Lentils are an excellent plant-based protein source and provide carbohydrates, fiber, calcium, folate, and B vitamins. According to the USDA, 1 cup of boiled lentils provides 230 calories.
Though nutritious lentils should be eaten with a complimentary food like white rice or wheat to obtain a full protein or full amino acid chain.
#7 Lentils Are Excellent in Meatless Dishes
Vegans often use lentils as a meat replacement. You may not be a vegan, but meat is hard to come by in a survival environment. Combine lentils with dishes when you don’t have meat, or use lentils to stretch what meat you have on hand.
#8 Lentils Can Be Sprouted
A big challenge of survival, especially cold weather survival, is a lack of fresh vegetables or herbs. Sprout lentils indoors during the winter, and you have fresh greens. You don’t need light to sprout though a little sun causes a flush of chlorophyll in the sprouts, good for your survival diet.
#9 Lentils Can Be Used to Make Gluten-Free Flour
Lentils can be ground into gluten-free flour and used to bake fresh bread. A good alternative to wheat berries if someone in your group is gluten intolerant.
#10 Lentils Pair Well With Rice
Lentils and rice go well together, and they are both super prepper foods that store for 30+ years. If you don’t store rice, you should definitely consider storing it. It’s probably the best overall food to store for long-term survival.
#11 Lentils Are Filling
Eating foods that fill you up is good for morale. In a survival situation or during a societal collapse, you want what little food you have available to fill you up.
5 Steps To Cook Stored Survival Lentils
Lentils are Easier To Cook In A Survival Situation Than Beans because they don’t have to be pre-soaked, and they cook much quicker. Also, You don’t have to worry as much about adding water or wasting fuel.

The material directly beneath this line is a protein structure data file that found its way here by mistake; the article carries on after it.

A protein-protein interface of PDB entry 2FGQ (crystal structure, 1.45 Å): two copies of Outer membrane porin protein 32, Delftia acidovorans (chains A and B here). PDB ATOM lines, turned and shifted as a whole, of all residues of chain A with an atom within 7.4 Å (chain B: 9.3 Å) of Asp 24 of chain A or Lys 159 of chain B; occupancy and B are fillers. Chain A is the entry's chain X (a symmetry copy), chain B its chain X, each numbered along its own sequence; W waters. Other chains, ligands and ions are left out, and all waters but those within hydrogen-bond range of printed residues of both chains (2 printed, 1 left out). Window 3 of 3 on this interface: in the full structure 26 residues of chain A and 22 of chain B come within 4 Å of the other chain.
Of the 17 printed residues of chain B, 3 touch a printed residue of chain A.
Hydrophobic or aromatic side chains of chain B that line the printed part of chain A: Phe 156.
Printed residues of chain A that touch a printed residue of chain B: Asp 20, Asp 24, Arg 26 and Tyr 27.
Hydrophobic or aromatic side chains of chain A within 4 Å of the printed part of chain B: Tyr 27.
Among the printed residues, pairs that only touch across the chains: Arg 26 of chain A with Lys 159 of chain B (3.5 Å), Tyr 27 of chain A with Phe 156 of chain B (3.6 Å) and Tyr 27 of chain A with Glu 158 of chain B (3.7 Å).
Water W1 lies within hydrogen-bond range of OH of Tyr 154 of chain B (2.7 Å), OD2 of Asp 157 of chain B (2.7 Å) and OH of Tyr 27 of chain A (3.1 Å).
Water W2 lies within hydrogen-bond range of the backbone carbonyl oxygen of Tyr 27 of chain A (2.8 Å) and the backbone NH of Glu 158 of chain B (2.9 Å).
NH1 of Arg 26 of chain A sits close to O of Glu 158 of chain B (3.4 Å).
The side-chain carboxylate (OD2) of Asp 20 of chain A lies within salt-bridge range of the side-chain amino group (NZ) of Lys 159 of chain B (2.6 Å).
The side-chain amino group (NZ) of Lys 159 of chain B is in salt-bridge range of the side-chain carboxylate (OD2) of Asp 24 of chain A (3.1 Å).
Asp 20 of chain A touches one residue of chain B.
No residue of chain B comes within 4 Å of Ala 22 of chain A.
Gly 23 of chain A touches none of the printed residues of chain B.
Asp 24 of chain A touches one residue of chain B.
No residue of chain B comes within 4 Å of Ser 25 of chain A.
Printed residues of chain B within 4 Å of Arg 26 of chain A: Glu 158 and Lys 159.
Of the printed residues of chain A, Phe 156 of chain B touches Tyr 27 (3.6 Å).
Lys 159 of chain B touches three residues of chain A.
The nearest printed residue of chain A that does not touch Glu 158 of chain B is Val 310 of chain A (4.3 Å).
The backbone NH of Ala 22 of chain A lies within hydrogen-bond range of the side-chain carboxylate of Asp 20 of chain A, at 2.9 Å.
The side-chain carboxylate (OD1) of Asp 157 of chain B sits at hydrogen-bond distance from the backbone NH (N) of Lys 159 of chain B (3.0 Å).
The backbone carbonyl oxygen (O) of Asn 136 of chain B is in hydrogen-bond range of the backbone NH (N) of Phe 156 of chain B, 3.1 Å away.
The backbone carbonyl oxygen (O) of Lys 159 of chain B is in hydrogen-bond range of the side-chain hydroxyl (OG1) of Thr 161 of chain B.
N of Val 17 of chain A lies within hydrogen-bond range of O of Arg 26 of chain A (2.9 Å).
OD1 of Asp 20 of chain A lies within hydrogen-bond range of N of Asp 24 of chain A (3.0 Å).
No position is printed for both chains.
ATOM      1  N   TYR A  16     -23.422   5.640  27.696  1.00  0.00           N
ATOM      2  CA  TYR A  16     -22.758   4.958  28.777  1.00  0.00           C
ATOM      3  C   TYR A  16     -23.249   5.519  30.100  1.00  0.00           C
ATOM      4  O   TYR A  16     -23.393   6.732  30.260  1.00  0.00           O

- Optional Step: Rinse Lentils. In a survival situation, this is a waste of water, in my opinion.
- Optional Step: Sort your lentils for pebbles or debris. I don’t sort any legumes. In a survival situation, you probably won’t either.
- Put a pan on the stovetop, camp stove, or in a cast-iron pot on a fire.
- Bring water to a boil using 1 cup of lentils to 3 cups of water. You can’t use too much water, but more water will reduce flavor.
- If you want to eye-ball it, keep water at least 1″ above the lentils.
- For extra flavor, use meat or vegetable stock or add bouillon cubes to the water.
- Chop and add foraged vegetables and herbs
- Once boiling, Reduce heat, set to the side of the fire or on lower heat, and simmer for 15 to 20 minutes.
- The longer you cook lentils, the more they will break down. I like mine stewed 45 minutes with veg and spices to build flavor, but this isn’t necessary.
Sweating Foraged Vegetables Before Cooking Dry Lentils
An alternative to boiling vegetables with the lentils is to put a couple of tablespoons of oil or fat in the pan before adding the liquid or lentils
- Put the pan over medium-high heat.
- Place a couple of tablespoons of oil or fat in your pan
- Dump your cut-up vegetables in the oil and sweat them a little.
- Add your stock or water.
- Add bouillon cubes or spices like yellow curry, chili powder, or cayenne pepper.
Lentils are forgiving, so experiment with them. If you want a soupy mixture, add more liquid.
If you want a thicker mixture, add less water, or cook longer. Mix in different ingredients and eat with 30-year staples like white rice, rolled oats, or bread made from wheat berries.
Do You Need To Soak Your Dried Lentils Before Cooking?
Soaking lentils will cut the cooking time down by 50%. Instead of a 15 or 20 minute cook time, you’re looking at 7 to 10 minutes until soft enough to eat.
In a survival situation where resources like water are limited, presoaking is a good option. Pre-soaking will cut down on how much fuel you use.
Store Lentils and Grains For Survival Food: Complementary Proteins
Eating grains or lentils alone doesn’t provide you with a complete protein. Eaten together, you get a full complement of amino acids. Grains like white rice, wheat berries, and rolled oats contain amino acids that lentils lack and vice versa, so eat them together for a full protein.
Lentils.org, Lentils, Cooking Made Easy with Lentils, Downloadable PDF
Extension, Utah State University: Brian Nummer, Food Safety Specialist, A Guide To Food Storage For Emergencies, Downloadable PDF
Academy of Nutrition and Dietetics: Protein In Vegetarian and Vegan Diets Downloadable PDF